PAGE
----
On 9 July 2021, London Sinfonietta will make history, performing the first classical music concert in the UK to be powered entirely by specially-adapted bicycles.
The piece to be performed is Houses Slide by Laura Bowler, a London Sinfonietta commission that addresses the most serious issue of our generation, the climate emergency, through the story of one woman's intimate psychological journey to figure out her response to the climate crisis, from an initial depressing realisation of the gravity of the issue, through to her refusal to be overwhelmed and decision to take positive action. With a text created by Cordelia Lynn using submissions from members of the public, this concert presentation conceived and directed by Katie Mitchell is an industry-first, and will even involve the soloist, Jessica Aszodi, performing her part from atop one of the 17 onstage bicycles.
In an effort to engage fully with the subject matter of the piece, London Sinfonietta will endeavour to measure the carbon footprint of the piece, and will here document their journey to achieve this. Read on to find out more about why we are producing this work in this way, and why the arts needs to reflect these important issues.
Commissioning a socially-engaged work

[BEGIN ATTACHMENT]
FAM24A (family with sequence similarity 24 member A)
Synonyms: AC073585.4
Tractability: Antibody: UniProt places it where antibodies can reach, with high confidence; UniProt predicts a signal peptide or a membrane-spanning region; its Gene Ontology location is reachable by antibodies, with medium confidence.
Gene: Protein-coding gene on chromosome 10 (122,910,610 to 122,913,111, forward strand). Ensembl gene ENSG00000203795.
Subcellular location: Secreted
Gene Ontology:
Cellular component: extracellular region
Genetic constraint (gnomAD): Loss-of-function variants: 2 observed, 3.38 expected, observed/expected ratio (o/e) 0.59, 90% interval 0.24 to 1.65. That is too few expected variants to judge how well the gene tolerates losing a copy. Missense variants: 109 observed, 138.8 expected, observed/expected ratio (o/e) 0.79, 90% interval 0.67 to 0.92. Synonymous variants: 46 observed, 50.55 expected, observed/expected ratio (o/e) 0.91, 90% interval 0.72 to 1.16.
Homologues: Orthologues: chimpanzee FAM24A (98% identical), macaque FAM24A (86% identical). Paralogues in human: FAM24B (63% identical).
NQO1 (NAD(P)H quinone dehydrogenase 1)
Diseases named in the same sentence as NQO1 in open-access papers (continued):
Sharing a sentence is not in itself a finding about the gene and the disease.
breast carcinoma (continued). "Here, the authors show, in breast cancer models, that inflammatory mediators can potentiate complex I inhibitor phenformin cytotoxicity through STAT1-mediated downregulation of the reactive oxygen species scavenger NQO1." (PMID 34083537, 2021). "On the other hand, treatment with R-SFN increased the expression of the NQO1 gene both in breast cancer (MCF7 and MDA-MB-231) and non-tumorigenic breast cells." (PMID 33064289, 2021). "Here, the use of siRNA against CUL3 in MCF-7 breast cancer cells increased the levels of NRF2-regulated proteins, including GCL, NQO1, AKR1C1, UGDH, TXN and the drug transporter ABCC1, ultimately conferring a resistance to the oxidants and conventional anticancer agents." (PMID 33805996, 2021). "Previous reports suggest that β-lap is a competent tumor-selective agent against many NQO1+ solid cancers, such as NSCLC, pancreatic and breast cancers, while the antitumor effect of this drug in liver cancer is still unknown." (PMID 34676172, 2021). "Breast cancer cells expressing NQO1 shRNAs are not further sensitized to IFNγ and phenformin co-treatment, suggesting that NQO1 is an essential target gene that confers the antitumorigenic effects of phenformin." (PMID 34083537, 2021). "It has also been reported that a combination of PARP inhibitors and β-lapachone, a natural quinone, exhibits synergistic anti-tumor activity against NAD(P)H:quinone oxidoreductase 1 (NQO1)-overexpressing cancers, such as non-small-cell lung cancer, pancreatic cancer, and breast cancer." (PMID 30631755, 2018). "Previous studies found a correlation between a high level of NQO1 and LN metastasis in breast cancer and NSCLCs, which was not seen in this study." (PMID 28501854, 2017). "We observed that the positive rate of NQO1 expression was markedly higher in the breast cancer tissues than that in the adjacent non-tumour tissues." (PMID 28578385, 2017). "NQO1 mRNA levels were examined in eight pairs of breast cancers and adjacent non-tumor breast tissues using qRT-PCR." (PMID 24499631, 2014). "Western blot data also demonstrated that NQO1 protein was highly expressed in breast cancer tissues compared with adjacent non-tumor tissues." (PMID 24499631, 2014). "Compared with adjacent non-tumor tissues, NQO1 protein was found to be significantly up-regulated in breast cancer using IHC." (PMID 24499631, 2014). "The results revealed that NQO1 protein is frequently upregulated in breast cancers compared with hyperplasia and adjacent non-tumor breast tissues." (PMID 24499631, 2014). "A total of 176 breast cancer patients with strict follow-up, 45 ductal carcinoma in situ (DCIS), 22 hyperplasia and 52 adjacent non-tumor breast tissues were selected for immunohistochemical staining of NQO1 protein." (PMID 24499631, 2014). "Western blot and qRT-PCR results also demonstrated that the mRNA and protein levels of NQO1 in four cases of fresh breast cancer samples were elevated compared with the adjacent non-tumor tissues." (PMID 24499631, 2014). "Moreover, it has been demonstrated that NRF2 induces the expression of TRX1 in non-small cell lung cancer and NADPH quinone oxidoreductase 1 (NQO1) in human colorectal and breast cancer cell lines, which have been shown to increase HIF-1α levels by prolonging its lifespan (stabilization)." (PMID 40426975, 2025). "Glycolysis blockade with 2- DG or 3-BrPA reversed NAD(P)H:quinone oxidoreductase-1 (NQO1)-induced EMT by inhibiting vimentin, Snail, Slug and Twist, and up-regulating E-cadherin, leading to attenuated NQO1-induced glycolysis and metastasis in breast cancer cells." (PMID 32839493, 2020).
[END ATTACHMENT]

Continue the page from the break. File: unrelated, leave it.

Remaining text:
I remember several years ago that music commissions about climate change felt like a ‘worthy’ thing to do, but that most of society was not really focussed on it, so it seemed not to be a very important thing to do. Now, making work about the issue seems like a necessary thing to do. So when Laura proposed that she wanted to create a piece that addressed it, I was very keen to pursue it with her. And now, with writer Cordelia Lynn shaping the words and director Katie Mitchell on board bringing her vision for the staging with bike power, there is a project that we hope will - combining music, text, staging and performance - speak very powerfully about the subject.
It has become important to me that the work of the London Sinfonietta will deliberately addresses the contemporary society we are part of. Theatre and Art do this all the time, and it seems more than appropriate that a contemporary music organisation should do it too. So, from our Notes to the New Government (which were a set of newly commissioned songs directed at the incoming government after the 2015 General Election), and Phil Venables’ Gender Agenda (a game-show-concert exploring gender identity in 2018) to Tansy Davies and Nick Drake’s Cave (an opera in 2018 which was set in a future radically altered by climate change) and Matthew Herbert's more more more (about how much waste we produce made in 2018 / and re-performed in 2020) we have been keen to curate and commission projects with artists who want to communicate a very clear extra-musical message.